49

I am working on a project in which I am tracking number of clicks on a topic.

I am using mongodb and I have to group number of click by date( i want to group data for 15 days).

I am having data store in following format in mongodb

{ 
   "_id" : ObjectId("4d663451d1e7242c4b68e000"), 
  "date" : "Mon Dec 27 2010 18:51:22 GMT+0000 (UTC)", 
  "topic" : "abc", 
  "time" : "18:51:22"
}
{ 
    "_id" : ObjectId("4d6634514cb5cb2c4b69e000"), 
    "date" : "Mon Dec 27 2010 18:51:23 GMT+0000 (UTC)", 
    "topic" : "bce", 
    "time" : "18:51:23"
}

i want to group number of clicks on topic:abc by days(for 15 days)..i know how to group that but how can I group by date which are stored in my database

I am looking for result in following format

[
  {
    "date" : "date in log",
    "click" : 9 
  },  
  {
    "date" : "date in log",
    "click" : 19
  },  
]

I have written code but it will work only if date are in string (code is here http://pastebin.com/2wm1n1ix) ...please guide me how do I group it

66

New answer using Mongo aggregation framework

After this question was asked and answered, 10gen released Mongodb version 2.2 with an aggregation framework, which is now the better way to do this sort of query. This query is a little challenging because you want to group by date and the values stored are timestamps, so you have to do something to convert the timestamps to dates that match. For the purposes of example I will just write a query that gets the right counts.

db.col.aggregate(
   { $group: { _id: { $dayOfYear: "$date"},
               click: { $sum: 1 } } }
   )

This will return something like:

[
    {
        "_id" : 144,
        "click" : 165
    },
    {
        "_id" : 275,
        "click" : 12
    }
]

You need to use $match to limit the query to the date range you are interested in and $project to rename _id to date. How you convert the day of year back to a date is left as an exercise for the reader. :-)

10gen has a handy SQL to Mongo Aggregation conversion chart worth bookmarking. There is also a specific article on date aggregation operators.

Getting a little fancier, you can use:

db.col.aggregate([
  { $group: {
      _id: {
        $add: [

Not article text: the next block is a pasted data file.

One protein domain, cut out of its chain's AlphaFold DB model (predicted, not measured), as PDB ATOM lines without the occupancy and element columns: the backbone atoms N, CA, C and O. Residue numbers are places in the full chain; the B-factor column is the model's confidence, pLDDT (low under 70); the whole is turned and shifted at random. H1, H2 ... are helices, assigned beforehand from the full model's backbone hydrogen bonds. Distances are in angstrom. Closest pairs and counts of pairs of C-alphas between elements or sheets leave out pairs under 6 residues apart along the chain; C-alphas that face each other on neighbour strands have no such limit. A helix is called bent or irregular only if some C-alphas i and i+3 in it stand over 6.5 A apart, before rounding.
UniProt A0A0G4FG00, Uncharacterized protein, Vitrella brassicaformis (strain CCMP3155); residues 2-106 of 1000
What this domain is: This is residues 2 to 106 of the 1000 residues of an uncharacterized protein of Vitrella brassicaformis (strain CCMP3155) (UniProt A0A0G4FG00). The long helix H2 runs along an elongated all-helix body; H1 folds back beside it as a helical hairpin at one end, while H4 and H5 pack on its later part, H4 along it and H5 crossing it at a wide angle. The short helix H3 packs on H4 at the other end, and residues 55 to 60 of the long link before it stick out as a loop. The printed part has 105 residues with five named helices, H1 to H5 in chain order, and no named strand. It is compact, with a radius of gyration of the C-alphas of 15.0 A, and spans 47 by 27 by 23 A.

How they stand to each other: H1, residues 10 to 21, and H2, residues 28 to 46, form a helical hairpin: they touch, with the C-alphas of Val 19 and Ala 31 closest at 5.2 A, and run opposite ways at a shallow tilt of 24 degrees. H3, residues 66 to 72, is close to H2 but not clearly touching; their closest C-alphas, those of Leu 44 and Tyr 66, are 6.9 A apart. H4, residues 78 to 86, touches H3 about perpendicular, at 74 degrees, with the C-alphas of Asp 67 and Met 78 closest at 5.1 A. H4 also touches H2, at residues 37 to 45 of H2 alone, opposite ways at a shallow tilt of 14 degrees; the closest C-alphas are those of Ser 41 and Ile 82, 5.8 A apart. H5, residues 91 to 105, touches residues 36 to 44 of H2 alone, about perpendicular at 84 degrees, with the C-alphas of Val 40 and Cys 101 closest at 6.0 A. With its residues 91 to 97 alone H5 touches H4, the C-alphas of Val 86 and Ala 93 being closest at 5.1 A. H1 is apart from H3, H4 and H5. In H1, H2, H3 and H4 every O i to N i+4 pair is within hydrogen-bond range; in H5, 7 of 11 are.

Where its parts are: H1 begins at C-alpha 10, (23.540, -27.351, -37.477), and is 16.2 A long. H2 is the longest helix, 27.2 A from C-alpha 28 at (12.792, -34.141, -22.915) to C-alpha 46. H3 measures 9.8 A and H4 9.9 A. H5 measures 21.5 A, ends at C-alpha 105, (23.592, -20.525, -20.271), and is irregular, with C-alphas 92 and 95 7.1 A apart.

{ $dayOfYear: "$date"}, 
         { $multiply: 
           [400, {$year: "$date"}]
         }
      ]},   
      click: { $sum: 1 },
      first: {$min: "$date"}
    }
  },
  { $sort: {_id: -1} },
  { $limit: 15 },
  { $project: { date: "$first", click: 1, _id: 0} }
])

which will get you the latest 15 days and return some datetime within each day in the date field. For example:

[
    {
        "click" : 431,
        "date" : ISODate("2013-05-11T02:33:45.526Z")
    },
    {
        "click" : 702,
        "date" : ISODate("2013-05-08T02:11:00.503Z")
    },
            ...
    {
        "click" : 814,
        "date" : ISODate("2013-04-25T00:41:45.046Z")
    }
]
  • Except this doesn’t really do it at all, since it does no binning of dates (OP wanted them grouped into 15-day bins). – Andrew Marshall May 26 '13 at 3:35
  • 2
    @Andrew: This and all the other answers bin the clicks by days, believing that "group number of clicks on topic:abc by days(for 15 days)" means 15 bins, one for each by day in a range of 15 days. – Old Pro May 26 '13 at 3:50
  • Thank you. Date Aggregation Operators are described here: docs.mongodb.org/manual/reference/aggregation/operator-date – Pascal Sep 12 '13 at 14:03
33

Late answer, but for the record (for anyone else that comes to this page): You'll need to use the 'keyf' argument instead of 'key', since your key is actually going to be a function of the date on the event (i.e. the "day" extracted from the date) and not the date itself. This should do what you're looking for:

db.coll.group(
{
    keyf: function(doc) {
        var date = new Date(doc.date);
        var dateKey = (date.getMonth()+1)+"/"+date.getDate()+"/"+date.getFullYear()+'';
        return {'day':dateKey};
    },
    cond: {topic:"abc"},
    initial: {count:0},
    reduce: function(obj, prev) {prev.count++;}
});

For more information, take a look at MongoDB's doc page on aggregation and group: http://www.mongodb.org/display/DOCS/Aggregation#Aggregation-Group